Yeah, except the one guy who was paid to read the summary didn't.

What better way to have truly objective reporting, than editors who have no idea what's even in the story before they greenlight it! It's the ultimate in fair and balanced journalism.

Re:What kind of fish? (0)

NotDrWho (3543773) | about 4 months ago | (#47694253)

Obviously you've never tasted the delicious "," fish. My mouth is watering just thinking about it.

Re:What kind of fish? (5, Funny)

Tyrannicsupremacy (1354431) | about 4 months ago | (#47694567)

A fish so terrible it must not be named!!!

Re:What kind of fish? (1)

flanders123 (871781) | about 4 months ago | (#47694847)

I see what the editors did there. This clearly was a ploy to trick us into reading TFA. Very clever. Almost as clever as the tasty northern snakehead fish. Good thing I caught it and refuse to RTFA like any true slashdotter!

Take the , (1, Insightful)

ireallyhateslashdot (2297290) | about 4 months ago | (#47692903)

Take the what? Is this my browser? I don't know what the hell you're talking about.

Re: Take the , (-1, Troll)

Tandava Nadesan (3623123) | about 4 months ago | (#47692911)

Take the Muslim I think

Re:Take the , (5, Funny)

Trogre (513942) | about 4 months ago | (#47692995)

Clearly it's the rare but apparently also invasive comma-fish, often abbreviated as the ,

Re:Take the , (3, Funny)

Anonymous Coward | about 4 months ago | (#47693247)

Perhaps they meant evasive species.

Re:Take the , (0)

Anonymous Coward | about 4 months ago | (#47693013)

Take the what?

A girl, when in doubt, always take a girl.

Re:Take the , (0)

Anonymous Coward | about 4 months ago | (#47693085)

Take her where?

Re:Take the , (0)

Anonymous Coward | about 4 months ago | (#47693175)

Fishing

Re:Take the , (2)

Rei (128717) | about 4 months ago | (#47694145)

I let Google Autocomplete it for me to try to figure out. Most were mundane, like "Take the money and run", but I have to say, I was pretty boggled by Google's suggestion of "Take the skinheads bowling". ;)

Take the ??? (1, Funny)

corychristison (951993) | about 4 months ago | (#47692921)

1. Take the ???.
2. ???
3. Profit!

Genius.

"Promoting" how? (5, Interesting)

bill_mcgonigle (4333) | about 4 months ago | (#47692923)

Does "promoting" mean passing out some posters or getting rid of the requirement to purchase a fishing license from the State to keep the northern snakehead? There are plenty of folks out of work who could help here in a win-win situation. We already have systems in place to police the fish that people keep and removing all restrictions on invasive species taking would go a long way towards reducing their populations.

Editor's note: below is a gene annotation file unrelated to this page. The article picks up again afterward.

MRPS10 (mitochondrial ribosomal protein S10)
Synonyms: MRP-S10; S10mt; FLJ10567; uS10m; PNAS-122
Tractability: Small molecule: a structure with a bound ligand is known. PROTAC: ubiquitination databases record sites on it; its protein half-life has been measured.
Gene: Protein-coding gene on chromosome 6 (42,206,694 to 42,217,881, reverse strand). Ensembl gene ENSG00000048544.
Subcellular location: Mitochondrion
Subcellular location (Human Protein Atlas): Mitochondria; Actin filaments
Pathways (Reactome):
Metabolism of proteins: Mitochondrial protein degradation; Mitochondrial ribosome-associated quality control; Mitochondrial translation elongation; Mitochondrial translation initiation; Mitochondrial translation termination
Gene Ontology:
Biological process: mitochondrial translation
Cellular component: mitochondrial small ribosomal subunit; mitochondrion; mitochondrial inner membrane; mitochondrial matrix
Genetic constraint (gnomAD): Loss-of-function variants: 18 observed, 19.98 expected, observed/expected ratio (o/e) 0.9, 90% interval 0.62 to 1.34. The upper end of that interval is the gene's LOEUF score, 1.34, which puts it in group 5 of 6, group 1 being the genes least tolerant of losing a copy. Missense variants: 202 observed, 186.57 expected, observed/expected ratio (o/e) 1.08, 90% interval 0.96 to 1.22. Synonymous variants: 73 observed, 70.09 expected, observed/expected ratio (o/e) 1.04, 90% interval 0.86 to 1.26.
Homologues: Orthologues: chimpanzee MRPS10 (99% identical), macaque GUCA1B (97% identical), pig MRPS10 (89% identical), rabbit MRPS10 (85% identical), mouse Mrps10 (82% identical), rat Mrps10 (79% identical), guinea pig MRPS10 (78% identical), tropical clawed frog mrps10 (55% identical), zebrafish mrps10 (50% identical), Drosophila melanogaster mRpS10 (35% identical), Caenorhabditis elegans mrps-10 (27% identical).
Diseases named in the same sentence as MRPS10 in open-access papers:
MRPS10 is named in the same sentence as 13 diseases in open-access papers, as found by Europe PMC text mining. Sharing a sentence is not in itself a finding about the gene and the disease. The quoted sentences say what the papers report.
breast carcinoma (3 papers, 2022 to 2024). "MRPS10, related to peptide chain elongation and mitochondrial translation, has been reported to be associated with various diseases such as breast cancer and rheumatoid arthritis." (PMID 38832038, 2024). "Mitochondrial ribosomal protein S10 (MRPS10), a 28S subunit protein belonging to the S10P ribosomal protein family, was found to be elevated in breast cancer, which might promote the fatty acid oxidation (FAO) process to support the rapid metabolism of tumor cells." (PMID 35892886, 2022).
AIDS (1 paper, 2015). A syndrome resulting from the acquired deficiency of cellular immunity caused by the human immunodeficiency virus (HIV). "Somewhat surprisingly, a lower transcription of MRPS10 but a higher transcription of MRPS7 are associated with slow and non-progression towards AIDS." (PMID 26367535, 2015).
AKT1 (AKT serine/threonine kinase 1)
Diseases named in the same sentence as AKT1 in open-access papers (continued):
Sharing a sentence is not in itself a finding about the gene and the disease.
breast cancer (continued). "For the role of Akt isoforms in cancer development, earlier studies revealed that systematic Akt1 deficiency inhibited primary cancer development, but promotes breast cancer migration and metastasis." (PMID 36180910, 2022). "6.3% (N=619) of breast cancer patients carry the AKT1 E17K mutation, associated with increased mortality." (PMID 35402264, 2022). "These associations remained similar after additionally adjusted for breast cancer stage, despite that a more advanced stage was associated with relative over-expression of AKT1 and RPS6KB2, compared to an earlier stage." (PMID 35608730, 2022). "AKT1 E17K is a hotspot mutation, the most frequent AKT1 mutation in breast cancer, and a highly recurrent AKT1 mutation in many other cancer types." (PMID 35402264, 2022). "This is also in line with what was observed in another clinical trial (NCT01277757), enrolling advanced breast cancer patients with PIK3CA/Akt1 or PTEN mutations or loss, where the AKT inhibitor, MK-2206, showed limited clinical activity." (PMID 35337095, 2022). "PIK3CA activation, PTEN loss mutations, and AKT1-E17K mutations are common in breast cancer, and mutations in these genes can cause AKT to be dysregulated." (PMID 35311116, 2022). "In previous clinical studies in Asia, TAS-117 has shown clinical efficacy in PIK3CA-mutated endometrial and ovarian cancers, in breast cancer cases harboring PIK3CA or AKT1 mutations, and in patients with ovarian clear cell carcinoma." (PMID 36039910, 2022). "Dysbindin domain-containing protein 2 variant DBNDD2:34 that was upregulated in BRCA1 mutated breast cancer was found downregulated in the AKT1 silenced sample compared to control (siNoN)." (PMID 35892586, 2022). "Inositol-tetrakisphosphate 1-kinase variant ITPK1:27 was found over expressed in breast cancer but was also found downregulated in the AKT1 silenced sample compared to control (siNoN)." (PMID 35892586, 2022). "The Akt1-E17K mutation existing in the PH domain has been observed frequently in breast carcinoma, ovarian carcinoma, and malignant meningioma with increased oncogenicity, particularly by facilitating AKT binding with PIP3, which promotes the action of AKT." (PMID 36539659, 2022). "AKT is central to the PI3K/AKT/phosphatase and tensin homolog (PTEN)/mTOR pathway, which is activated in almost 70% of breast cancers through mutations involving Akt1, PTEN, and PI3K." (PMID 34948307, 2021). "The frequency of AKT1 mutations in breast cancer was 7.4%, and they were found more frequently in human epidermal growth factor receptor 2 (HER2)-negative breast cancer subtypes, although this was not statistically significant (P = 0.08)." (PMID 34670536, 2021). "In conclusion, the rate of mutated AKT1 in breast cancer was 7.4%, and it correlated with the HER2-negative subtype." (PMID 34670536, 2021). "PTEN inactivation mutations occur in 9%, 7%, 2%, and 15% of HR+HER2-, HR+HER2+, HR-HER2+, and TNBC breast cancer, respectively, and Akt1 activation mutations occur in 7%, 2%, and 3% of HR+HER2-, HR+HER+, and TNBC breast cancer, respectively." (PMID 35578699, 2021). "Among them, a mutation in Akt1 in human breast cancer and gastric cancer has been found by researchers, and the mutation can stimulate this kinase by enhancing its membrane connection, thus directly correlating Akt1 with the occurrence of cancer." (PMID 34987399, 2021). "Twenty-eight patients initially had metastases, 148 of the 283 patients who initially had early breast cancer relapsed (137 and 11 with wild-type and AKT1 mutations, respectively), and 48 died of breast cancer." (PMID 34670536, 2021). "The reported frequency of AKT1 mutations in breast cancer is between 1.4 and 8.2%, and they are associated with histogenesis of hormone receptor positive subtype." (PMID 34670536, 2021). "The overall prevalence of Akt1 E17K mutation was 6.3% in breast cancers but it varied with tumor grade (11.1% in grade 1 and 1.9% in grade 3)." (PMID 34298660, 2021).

Re: "Promoting" how? (-1)

Anonymous Coward | about 4 months ago | (#47693319)

Everyone point at the libertarian and laugh.

Encourage over fishing? (4, Interesting)

usuallylost (2468686) | about 4 months ago | (#47693979)

I agree that eating the invasive fish is a good idea. After all if we didn't put catch limits, and encourage catch and release, on the normal game fish people would have fished them to extinction. So really all we have to do is convince people they are good eating and then make no efforts to protect the invasive fish. My guess is once it gets going people will gleefully over fish them. Just have to make sure people stick to the undesirable fish.

I don't know about lion fish but both Asian carp and northern snakeheads are good to eat. They eat Asian carp extensively in China and the northern snakehead is commonly consumed in Thailand. I have seen them for sale in markets where the northern snakehead was stuffed with what looked like lemon grass, other herbs and covered in a layer of salt and then grilled. I never tried it simply because I am not keen on fish.

Re:Encourage over fishing? (2)

luis_a_espinal (1810296) | about 4 months ago | (#47694539)

I agree that eating the invasive fish is a good idea. After all if we didn't put catch limits, and encourage catch and release, on the normal game fish people would have fished them to extinction. So really all we have to do is convince people they are good eating and then make no efforts to protect the invasive fish. My guess is once it gets going people will gleefully over fish them. Just have to make sure people stick to the undesirable fish.

I don't know about lion fish but both Asian carp and northern snakeheads are good to eat. They eat Asian carp extensively in China and the northern snakehead is commonly consumed in Thailand. I have seen them for sale in markets where the northern snakehead was stuffed with what looked like lemon grass, other herbs and covered in a layer of salt and then grilled. I never tried it simply because I am not keen on fish.

A friend of mine regularly goes spear fishing after them. He swears they are tasty and good to eat. You just have to be careful with the spines when you clean these bad boys.

Creating demand? (1, Interesting)

YoungManKlaus (2773165) | about 4 months ago | (#47692941)

could that possibly go the wrong way because you create demand so later there will be an incentive to actually put _more_ invasive fish into the habitat?